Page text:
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The Good, the True, and the Beautiful, and Why We Shouldn’t Misbehave


In discussions on universalism, the question is sooner or later raised by the non-universalist in the dialogue, “If all are ultimately saved, then why be moral?  Why not live it up and do whatever you want?  After all, you’ll be saved anyway–so why not get the best of both worlds?”  I’m often perplexed as to how to respond.  On the most fundamental level, this argument, as I’ve noted in the past, misses the point altogether.  Whether belief in universalism persuades people to become debauched libertines or not has no bearing on whether it’s actually true.  You might as well say that the tax code is a mess and has all kinds of bad results, and that therefore it must not exist!  Universalism may have negative moral implications, or it may not; but to say that it is invalid because of these purported implications is just as silly as saying the tax code doesn’t exist because I don’t like it.

Another approach would be to question the moral development of of the person who asks this question.  In Kohlberg’s well-known stages of moral development, the higher levels of morality are increasingly less concerned with a fear of punishment or a conniving attempt to get away with whatever one can get away with.  The concern as to the behavior of believers in universalism seems to betray a lower developmental stage on the part of the person making the anit-universalist argument, or an assumption on her part that humans in general are at a lower stage of moral development.  In fairness, though, such a counter-argument smacks of the genetic fallacy, as well.  After all, a person’s stage of moral development is no more relevant to the truth of non-universalism than the supposed behavior of universalists is relevant to the truth of universalism.  Thus, this is probably not the best way to go in responding to this question.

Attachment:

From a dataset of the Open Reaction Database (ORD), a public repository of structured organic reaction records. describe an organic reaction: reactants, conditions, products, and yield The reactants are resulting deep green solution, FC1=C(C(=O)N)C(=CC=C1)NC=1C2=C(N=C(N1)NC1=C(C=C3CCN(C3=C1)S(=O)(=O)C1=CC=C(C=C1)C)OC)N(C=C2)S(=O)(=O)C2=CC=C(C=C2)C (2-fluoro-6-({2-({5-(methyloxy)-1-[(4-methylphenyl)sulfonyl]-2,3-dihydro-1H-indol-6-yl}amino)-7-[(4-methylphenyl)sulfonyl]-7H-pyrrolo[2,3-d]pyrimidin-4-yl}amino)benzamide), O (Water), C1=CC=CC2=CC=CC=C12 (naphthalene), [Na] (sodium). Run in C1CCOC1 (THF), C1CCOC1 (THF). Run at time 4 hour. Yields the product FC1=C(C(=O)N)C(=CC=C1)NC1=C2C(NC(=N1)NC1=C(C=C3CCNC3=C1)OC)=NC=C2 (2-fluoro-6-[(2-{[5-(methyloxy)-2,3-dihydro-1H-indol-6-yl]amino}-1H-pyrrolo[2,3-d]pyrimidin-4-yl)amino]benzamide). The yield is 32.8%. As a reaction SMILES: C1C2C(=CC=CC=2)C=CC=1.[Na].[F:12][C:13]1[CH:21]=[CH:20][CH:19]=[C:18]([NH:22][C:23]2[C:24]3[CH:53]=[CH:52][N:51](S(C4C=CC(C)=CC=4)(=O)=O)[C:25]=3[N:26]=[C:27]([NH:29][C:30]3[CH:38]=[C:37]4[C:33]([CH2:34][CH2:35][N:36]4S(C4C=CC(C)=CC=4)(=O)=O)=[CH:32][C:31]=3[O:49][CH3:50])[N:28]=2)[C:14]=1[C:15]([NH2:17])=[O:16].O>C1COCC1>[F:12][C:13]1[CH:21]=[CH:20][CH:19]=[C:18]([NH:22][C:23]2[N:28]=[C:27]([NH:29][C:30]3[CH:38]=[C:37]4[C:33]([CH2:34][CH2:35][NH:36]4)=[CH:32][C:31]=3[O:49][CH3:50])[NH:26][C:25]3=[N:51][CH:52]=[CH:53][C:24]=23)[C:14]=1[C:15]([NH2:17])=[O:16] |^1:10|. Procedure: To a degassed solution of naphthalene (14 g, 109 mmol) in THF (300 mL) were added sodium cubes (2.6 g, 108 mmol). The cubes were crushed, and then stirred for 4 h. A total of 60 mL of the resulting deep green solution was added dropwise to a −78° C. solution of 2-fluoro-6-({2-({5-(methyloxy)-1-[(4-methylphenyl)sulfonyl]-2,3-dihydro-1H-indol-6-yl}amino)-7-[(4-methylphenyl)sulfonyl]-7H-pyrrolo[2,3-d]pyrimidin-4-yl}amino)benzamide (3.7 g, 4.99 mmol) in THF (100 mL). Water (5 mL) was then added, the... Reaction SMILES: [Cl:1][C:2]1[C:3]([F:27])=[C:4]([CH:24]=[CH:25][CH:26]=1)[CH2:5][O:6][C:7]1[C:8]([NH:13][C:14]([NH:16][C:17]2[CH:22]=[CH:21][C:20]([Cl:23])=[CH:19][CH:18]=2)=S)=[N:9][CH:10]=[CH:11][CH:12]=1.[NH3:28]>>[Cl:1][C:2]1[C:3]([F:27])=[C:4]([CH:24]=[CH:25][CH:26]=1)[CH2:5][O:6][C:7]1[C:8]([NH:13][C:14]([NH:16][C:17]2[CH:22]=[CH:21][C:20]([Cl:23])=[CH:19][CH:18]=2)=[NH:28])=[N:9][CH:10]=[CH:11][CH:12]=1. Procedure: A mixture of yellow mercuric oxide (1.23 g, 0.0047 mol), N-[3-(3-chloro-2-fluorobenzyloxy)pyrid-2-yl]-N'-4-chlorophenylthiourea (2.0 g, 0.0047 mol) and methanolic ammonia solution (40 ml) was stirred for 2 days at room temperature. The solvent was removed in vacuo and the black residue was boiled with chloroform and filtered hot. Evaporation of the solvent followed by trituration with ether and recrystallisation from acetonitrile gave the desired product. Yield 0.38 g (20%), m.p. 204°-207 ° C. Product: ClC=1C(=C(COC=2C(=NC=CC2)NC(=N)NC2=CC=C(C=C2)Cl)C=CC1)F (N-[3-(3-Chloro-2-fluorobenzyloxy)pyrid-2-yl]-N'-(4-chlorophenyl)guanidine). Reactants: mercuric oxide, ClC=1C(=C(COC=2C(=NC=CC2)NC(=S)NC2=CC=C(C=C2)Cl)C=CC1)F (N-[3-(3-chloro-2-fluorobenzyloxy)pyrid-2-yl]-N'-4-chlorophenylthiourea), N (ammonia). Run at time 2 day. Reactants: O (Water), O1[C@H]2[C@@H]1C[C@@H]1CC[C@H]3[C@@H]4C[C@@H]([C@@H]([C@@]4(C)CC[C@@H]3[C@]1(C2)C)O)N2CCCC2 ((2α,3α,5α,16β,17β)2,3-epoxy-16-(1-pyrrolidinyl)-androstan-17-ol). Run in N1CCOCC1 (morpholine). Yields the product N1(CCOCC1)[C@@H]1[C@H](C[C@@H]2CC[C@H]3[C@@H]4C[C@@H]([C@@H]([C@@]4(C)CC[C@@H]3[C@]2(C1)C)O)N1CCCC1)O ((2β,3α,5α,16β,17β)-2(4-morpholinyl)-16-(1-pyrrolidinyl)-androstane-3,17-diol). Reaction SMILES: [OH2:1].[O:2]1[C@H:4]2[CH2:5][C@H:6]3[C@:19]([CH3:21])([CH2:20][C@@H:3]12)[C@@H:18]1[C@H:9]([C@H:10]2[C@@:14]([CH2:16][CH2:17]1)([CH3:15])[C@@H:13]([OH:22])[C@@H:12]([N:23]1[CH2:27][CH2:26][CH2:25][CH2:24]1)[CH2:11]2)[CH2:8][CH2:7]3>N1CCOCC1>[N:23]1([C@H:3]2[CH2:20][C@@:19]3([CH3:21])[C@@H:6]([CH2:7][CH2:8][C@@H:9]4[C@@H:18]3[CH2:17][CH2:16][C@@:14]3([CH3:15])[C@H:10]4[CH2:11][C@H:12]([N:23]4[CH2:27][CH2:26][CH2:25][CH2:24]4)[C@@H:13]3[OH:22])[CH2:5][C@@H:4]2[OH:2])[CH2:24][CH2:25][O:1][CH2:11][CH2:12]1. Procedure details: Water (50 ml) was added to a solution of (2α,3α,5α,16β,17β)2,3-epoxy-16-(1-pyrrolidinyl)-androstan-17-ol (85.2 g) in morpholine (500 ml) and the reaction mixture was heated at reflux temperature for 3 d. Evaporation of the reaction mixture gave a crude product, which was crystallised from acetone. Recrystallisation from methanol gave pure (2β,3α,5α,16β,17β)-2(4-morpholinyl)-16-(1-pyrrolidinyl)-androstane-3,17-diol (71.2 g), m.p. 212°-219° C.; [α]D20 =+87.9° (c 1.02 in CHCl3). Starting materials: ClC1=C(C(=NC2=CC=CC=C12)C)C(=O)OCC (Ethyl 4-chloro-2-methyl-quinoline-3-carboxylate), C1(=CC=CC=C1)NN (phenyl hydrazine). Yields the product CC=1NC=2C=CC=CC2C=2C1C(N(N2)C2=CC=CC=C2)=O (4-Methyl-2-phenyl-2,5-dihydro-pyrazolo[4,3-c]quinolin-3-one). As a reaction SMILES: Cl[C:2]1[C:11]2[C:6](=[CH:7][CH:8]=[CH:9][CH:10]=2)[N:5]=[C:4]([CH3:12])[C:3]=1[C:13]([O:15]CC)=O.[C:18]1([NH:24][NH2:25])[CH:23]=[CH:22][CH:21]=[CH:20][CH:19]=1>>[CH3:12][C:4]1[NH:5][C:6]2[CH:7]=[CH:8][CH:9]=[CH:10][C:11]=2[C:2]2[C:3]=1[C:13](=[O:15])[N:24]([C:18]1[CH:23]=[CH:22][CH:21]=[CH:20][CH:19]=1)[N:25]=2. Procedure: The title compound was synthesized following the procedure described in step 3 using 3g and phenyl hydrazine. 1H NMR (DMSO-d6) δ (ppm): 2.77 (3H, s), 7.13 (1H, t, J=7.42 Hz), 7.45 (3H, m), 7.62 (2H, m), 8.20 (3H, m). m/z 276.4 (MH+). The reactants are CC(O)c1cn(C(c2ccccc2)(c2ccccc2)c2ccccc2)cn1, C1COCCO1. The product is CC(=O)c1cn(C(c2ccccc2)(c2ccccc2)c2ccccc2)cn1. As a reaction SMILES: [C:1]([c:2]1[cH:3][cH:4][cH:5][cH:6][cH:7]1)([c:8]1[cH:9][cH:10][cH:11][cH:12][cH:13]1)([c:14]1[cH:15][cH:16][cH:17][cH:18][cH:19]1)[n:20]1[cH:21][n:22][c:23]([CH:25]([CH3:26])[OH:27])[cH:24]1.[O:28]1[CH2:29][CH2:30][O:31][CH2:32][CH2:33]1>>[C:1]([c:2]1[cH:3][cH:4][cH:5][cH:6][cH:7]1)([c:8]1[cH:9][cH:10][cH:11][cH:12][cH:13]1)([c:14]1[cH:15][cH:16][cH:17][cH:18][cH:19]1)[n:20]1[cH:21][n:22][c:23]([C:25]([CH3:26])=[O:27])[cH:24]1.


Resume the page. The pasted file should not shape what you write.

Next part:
Sometimes, feeling flip, I want to answer the question, “Why be moral if all are saved?” by saying, “Why not?”  Nevertheless, there is a serious intent behind this question, and I will try to deal with it seriously.  I will try to give at least a partial reason why we should be moral even if we all eventually end up in heaven.

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Confucius and Socrates

Confucius and Socrates

I’ve mentioned the term “Rectification of Names” before.  The term in Chinese is  正名, or in Pinyin transcription, Zhèngmíng.  This is a very important concept in Confucius’s philosophy, and in my view it is universally applicable.  The basic idea is that one has to have a clear understanding of the world as it is and to use this understanding to call things what they actually are.  In short, we are enjoined to be honest, and in order to be fully honest we must not only not lie, but we must describe things as they really are.  To this end, we must dispense with cant, jargon, obfuscation, propaganda, and so on.  We should call things what they are because only in so doing can we understand how we should behave in any given situation.  The paragraph below gives a succinct description from the Analects (courtesy of here):

A superior man, in regard to what he does not know, shows a cautious reserve. If names be not correct, language is not in accordance with the truth of things. If language be not in accordance with the truth of things, affairs cannot be carried on to success. When affairs cannot be carried on to success, proprieties and music do not flourish. When proprieties and music do not flourish, punishments will not be properly awarded. When punishments are not properly awarded, the people do not know how to move hand or foot. Therefore a superior man considers it necessary that the names he uses may be spoken appropriately, and also that what he speaks may be carried out appropriately. What the superior man requires is just that in his words there may be nothing incorrect.

— Confucius, Analects, Book XIII, Chapter 3, verses 4-7, translated by James Legge